The NAFTA’s Impact on the Maquiladora Industry
Traditionally, Maquiladoras offered foreign businesses several advantages over other forms of direct foreign investment. Since the signing of NAFTA, however, many of these advantages are either being phased-out or granted to all Mexican companies. The most significant advantages of operating as a Maquiladoras include: 100% foreign investment, operation without ownership of assets, tax sheltering of cost centers, and 100% duty-drawback or waivers for temporary imports. Furthermore, the NAFTA attempted to address the labor exploitation and environmental problems associated with the Maquiladora industry.
One of the benefits of the Maquiladora program is 100% foreign investment of Mexican operations, which formerly was not allowed. However, Mexico’s Foreign Investment Law has changed through the years (most significantly in 1989 and 1994)—full investment is now allowed in most business ventures.
Operation Without Ownership of Assets
Another advantage that Maquiladoras have is that they can receive production materials and capital goods as loans from their parent and client companies. As a result, most Maquiladoras have little of no inventory of fixed assets, eliminating the need to pay the Mexican asset tax of 2% of all assets. In January 1995, the Mexican IRS reported that Maquiladoras would now have to factor the depreciation of “loaned” assets in price-transfer calculations, which is the first step toward phasing-out this advantage by 2001.
When Maquiladoras are structured as cost center (providing manufacturing services for a foreign parent) the foreign corporation has traditionally paid the Mexican company for operating costs plus negligible profit. By doing this they avoid Mexico’s 34% corporate income tax, 10% mandatory profit sharing, and asset taxes. Now the Mexican IRS is changing the way Maquiladoras must declare assets. Over the next few years, Maquiladoras will be forced to raise their declared profit percentage to a rate that is comparable to that of two unrelated companies performing the same transaction at “arm’s length”. This is the type of transfer pricing procedure that is implemented by most trading blocks, like the EC. It will soon be effect throughout North America.
100% Duty-Drawback or Waivers for Temporary Imports
Maquiladoras have always allowed Mexican companies 100% duty drawback or waivers in imported components that are exported as final goods. Since 1994, this has provided many Maquiladora programs a way to use non-NAFTA materials within products without the need to pay the corresponding duties over those materials when importing or exporting goods to other NAFTA nations. On January 1, 2001, Maquiladoras that manufacture goods for export to NAFTA partner countries will no longer be allowed to take the waiver. The waiver will still be available for goods that are going to non-NAFTA countries.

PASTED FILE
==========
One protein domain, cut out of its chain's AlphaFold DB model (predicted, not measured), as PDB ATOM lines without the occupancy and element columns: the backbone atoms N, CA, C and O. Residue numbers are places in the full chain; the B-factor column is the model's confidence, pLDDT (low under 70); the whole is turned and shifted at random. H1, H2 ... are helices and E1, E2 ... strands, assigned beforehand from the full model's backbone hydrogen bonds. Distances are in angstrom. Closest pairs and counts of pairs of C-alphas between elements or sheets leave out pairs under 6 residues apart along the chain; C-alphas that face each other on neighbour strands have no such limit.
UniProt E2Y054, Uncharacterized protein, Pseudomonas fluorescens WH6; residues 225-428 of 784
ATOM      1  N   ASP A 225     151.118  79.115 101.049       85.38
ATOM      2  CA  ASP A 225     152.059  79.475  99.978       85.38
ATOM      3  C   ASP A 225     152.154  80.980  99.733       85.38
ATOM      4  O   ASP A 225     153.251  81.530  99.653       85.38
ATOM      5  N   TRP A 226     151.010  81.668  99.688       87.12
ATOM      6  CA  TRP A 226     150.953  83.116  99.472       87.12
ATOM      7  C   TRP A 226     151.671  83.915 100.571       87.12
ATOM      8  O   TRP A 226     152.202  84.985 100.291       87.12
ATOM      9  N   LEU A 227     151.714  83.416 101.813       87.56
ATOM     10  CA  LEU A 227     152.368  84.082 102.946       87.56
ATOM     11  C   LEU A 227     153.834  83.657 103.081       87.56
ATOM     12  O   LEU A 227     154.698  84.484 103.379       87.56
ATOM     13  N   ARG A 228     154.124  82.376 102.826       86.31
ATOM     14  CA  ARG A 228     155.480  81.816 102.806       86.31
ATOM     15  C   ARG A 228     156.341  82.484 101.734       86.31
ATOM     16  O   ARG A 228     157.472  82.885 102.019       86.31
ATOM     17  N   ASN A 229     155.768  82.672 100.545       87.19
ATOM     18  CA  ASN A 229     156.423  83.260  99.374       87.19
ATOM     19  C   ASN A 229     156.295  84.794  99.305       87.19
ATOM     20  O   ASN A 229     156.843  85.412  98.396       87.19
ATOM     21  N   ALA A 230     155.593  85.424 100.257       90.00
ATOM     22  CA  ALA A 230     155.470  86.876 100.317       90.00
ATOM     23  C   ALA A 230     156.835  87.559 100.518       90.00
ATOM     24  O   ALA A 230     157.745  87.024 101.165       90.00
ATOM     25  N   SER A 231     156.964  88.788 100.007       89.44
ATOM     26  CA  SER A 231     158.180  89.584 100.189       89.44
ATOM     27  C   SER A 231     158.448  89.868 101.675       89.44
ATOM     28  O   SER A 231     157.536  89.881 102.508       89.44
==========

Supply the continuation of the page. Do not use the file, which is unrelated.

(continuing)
In 1995 the NAFTA’s of Labor created the National Administrative Office (NAO) as well as the North American Agreement on Labor Cooperation (NAALC). Both were intended to stop labor abuses. The NOA was established to monitor labor complaints that NAFTA critic’s voice regarding unfair labor practices. The NAO can recommend “ministerial consultations” as well as imposed heavy sanctions against Mexico. Unfortunately, the side agreements proved useless. The NOA cannot force Maquiladoras to allow unions—the most they can do is recommend “ministerial consultations.” Sexual harassment and discrimination continues as well.
The NAFTA has also created side agreements covering the environment. One of them is the North American Development Bank (NAD Bank). Its purpose was to finance wastewater treatment projects along the border in the poorer communities. However, the most important criteria that needed to be met in order to receive funds were meeting certain market considerations. With this program NAFTA “encouraged” growth without regard for the environment through its practice of placing market consideration above environmental protection. Another is the Commission for Economic Cooperation (CEC). The CEC was established to investigate governmental non-enforcement of environmental laws. Unfortunately it has no power to enforce ,they can only investigate—and they can’t even do that until Mexico collects the data on the pollution for them.
Possible Strategy for the Maquiladora Industry
As long as the Mexican currency is weaker than the US dollar I don’t think that the changes are going to dramatically effect the flow of US companies to the south. However, the Maquiladora industry cannot count on this for continued growth. By the year 2001 the Maquiladora industry as we know it now will have significantly changed when the phasing out is complete. Maquiladoras will no longer be “tax break” establishments; they will be just like other foreign investments. In order for them to fully compete in the near future they must become more efficient and leaner. The impact of globalization is forcing manufacturers to produce more rapidly and cheaply than ever before and to continuously improve. Because there will be no differentiation between the non-Maquiladora and Maquiladora industries I feel the inefficient producers will be wiped out. Therefor, Maquiladora employees will need better training, education, incentives as well improved working conditions and higher wages. Operations will also have to be streamlined in order to reap the benefits of economies of scale and scope.
In addition, Mexicans as well as US citizens will start to demand more accountability from the Mexican government and the Maquiladora industry. They need to be more responsible for their actions. What will the U.S. corporations do when human rights activists and environmentalists start lobbying and protesting on their US sites? Do they want to risk losing their shareholders to this type of negative attention?
Benitez, Gerardo, Latin American Perspectives: The Maquiladora Program Its Challenges Ahead, THE WHARTON JOURNAL, December 11, 1995.
Clifford, Frank and Mary Beth Sheridan, Borderline Efforts on Pollution, THE LOS ANGELES TIMES, June 30, 1997, 1.
Naumann, Ann K. and Mireille Hutchinson, The Integration of Women into the Mexican Labor Force Since NAFTA THE AMERICAN BEHAVIORAL SCIENTIST, June/July 1997, 950-956.
Cite this MAQUILADORAS AND THE NAFTAS IMPACT
MAQUILADORAS AND THE NAFTAS IMPACT. (2018, Jun 20). Retrieved from https://graduateway.com/maquiladoras-and-the-naftas-impact/